Glory be. Shiver me timbers. Funkin' hey. Whatever your favorite expression of shock and awe, bring it. After test-tone confirmation that like upstairs, the MusikBass again made 35Hz flat, then began its gentle acoustic roll-off to remain well audible at 25Hz but gone at 20Hz, I cued up a favorite bass track. It's Mychael Danna's "Gold Dust Bacchanalia" from his soundtrack to Mira Nair's Kamasutra movie. I first played it with the mains full-range so sans sub. Next came symmetrical filter mode whose wholesale transformation was twofold.

One, bass weight was lower. Attendant room pressurization from 360° dispersion had fallen away. So had associated lingering overlay and slightly time-delayed pumping. Though subjective bass mass was less, linearity, clarity and beat precision all had shot up. This was very obvious when this cut's percussive melée an octave higher showcases peppery beats. Now the elephantine sub bass beneath duplicated their pace by standing clear and clean of all droning and corner loading. Two, the dynamic range of the mains had expanded to create more punch and crack higher up.

The very basic decision any MusikBass shopper must weigh is quantity or quality. For raw quantity, pursue box bass. For quality, RiPol bass lives in a higher octave. Even if you ran two MusikBässe, you'd still not get the familiar room pressurization we've all been conditioned to accept as normal because no valid alternative existed. Until now.

Stricter beat fidelity. Stop and go on a dime. Subtraction of common room interference. Freedom from unseemly room-lock syndrome which some reviewers wield as a strange accomplishment not abject artifice. The MusikBass is all that, maximally compact and looks fabulous. For music-first listeners who prioritize speed, articulation and enunciated clarity, it's the long-awaited messiah. Just be mindful. At 85dB sensitivity and no typical room gain, this passive needs an amp with unusually high voltage gain. It also needs a low-pass filter and, ideally, a high pass for the mains though that part is optional.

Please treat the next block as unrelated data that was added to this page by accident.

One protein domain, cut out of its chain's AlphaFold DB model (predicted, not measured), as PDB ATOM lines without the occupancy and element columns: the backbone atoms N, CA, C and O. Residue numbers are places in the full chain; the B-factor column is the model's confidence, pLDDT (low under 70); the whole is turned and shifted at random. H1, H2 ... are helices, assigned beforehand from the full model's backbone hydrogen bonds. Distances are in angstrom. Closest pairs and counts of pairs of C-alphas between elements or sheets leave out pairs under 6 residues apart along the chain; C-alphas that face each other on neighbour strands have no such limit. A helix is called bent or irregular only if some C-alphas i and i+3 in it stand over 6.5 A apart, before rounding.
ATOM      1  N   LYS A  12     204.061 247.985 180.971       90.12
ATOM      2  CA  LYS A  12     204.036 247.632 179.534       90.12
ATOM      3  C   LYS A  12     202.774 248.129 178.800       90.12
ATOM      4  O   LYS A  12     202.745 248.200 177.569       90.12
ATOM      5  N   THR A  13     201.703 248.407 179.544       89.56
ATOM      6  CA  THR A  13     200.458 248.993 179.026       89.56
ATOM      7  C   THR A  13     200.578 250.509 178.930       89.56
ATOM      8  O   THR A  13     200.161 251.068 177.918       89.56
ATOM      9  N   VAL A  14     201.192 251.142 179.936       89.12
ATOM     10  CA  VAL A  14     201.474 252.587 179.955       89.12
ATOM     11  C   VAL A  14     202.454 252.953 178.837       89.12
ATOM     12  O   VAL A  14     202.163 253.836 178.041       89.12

It's where TruAudio's S500-DSP mono amp comes in. It packs all the required gain plus a precision-adjustable low pass. For something with a separate high pass, you'd want the below €3'300 analog crossover or equivalent. At €1'000 when packaged with the MusikBass, the TruAudio seems a hard amp to beat even if you bypass its filter to go external like I did. It's why my award caption reads as it does. This is a passive subwoofer so incomplete as is; and for very critical listeners, not boom-truck junkies and home-theater demolition experts. When I first saw it at the newcomer's circle of High-End Munich 2019, I couldn't believe my eyes. Finally the world had a bolt-on RiPol solution that wasn't built into a speaker to instead augment what you already own. That it was co-designed with the inventor and first patent holder of the RiPol principle is extra assurance of fullest optimization for 2 x 12" woofers which are arrayed in its cleverly folded open-baffle scheme.

To sign off with our first award for 2021, let's invoke another sailor-man exhortation: "Well, blow me down!"